March 20th, 1990

March 20th, 1990

At home

Woke up with Jon on the phone.

“McGarr! How the devil are you?”

“Great thanks, how are you?”

“Fantastic. Hey listen, what are you doing this coming weekend?”

“Eh, it’s only Tuesday, or wait is it Wednesday?”
He laughed. “Occupational hazard there, I see. It’s Tuesday.”

“Regardless, my point was that it’s only the beginning of the week.”

“Yes, but I just wanted to try and catch you before you make any plans.”

“Uhm, eh, let’s see, I don’t think I have any plans yet but that might…”

“Yeah, I know that could change…”

“That’s not what I…”

“Welll, keep me in mind and if you don’t fancy driving I’ll come and pick you up.”

“Oh, ok thanks.”

“Just give me a shout when you know, ok?”

“Uh, yeah, I’ll let you know when…”

“Excellent, bye.”

“Bye,” I mouthed but he was already gone.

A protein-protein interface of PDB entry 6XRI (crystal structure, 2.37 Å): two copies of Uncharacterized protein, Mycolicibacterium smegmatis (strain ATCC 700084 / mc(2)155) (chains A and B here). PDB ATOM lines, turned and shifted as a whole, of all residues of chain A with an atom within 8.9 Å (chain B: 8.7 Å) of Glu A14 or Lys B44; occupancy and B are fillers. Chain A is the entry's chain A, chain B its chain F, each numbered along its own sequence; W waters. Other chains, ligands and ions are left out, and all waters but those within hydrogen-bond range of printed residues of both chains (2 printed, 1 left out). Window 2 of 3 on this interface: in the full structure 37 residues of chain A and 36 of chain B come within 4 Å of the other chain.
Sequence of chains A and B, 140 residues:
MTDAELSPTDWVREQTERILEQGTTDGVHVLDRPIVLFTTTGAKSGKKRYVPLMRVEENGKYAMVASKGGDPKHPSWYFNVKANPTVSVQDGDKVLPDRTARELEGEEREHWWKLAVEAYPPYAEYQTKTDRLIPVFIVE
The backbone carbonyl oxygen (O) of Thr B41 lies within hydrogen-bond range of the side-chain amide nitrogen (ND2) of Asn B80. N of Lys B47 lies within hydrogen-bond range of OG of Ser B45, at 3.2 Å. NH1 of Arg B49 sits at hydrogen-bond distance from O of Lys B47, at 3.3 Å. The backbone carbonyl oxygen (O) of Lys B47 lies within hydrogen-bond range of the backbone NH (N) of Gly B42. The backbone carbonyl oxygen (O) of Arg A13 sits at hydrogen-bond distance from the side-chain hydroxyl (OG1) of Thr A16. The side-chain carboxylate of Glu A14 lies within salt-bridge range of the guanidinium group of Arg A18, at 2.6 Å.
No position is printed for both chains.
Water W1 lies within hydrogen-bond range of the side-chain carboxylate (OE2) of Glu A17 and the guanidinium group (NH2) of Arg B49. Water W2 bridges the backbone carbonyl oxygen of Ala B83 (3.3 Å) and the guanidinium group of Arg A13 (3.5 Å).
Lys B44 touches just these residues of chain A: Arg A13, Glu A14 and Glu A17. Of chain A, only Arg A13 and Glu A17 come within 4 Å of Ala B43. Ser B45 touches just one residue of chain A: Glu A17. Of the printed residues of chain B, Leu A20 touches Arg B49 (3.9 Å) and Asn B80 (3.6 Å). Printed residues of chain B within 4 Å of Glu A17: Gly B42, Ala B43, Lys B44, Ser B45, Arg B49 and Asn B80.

“Who was that?” Mum asked coming in from the garden.

“It was Jon.”

That got her attention. “Oh, how is he?”

“He’s fine.”

“What did he want?”

“Mum!”

“I’m just asking,” she said. “You know, you’ve been awful crabbit the past couple of days, is something or somebody bothering you?”

“No, of course not.”

“Well you know you can tell me if something’s upsetting you.”

“I know.”

“So you’re just being a wee moaning face then?”

I couldn’t help but laugh. “I guess so.”

Mum brushed her fingers over my cheek as she passed me. “Well just so you know, it disnae become you.”

“Mum,” I said, just as she was about to go into the kitchen.

She turned around. “What?”

“What are you doing today?”

“Uff,” she sighed. “I was hoping to get a few wee hours in the garden but even though the sun’s oot the wind would cut you in two.”

Truly, one of my favourite Scottish expressions.

“Do you fancy going for a drive?”

“Aye, where?”

“Heathrow.”

“For what?” she asked.

“Staff travel. I want to buy a ticket.”

“Where’re you thinking of going?”

“Paris.”

“Uff don’t start wi that you’re no…”

“Mum! I’m twenty-three! The same age dad was when I was born.”

“Och, when you say it like that I cannae…”
“So, as I was saying,” I said, as slowly and precisely as possible. “I’m going to buy a ticket to Paris.”

Mum started to shake her head but promptly stopped. “And when are you thinking of going?” she asked, in a similar vein.

“Tomorrow.”

 

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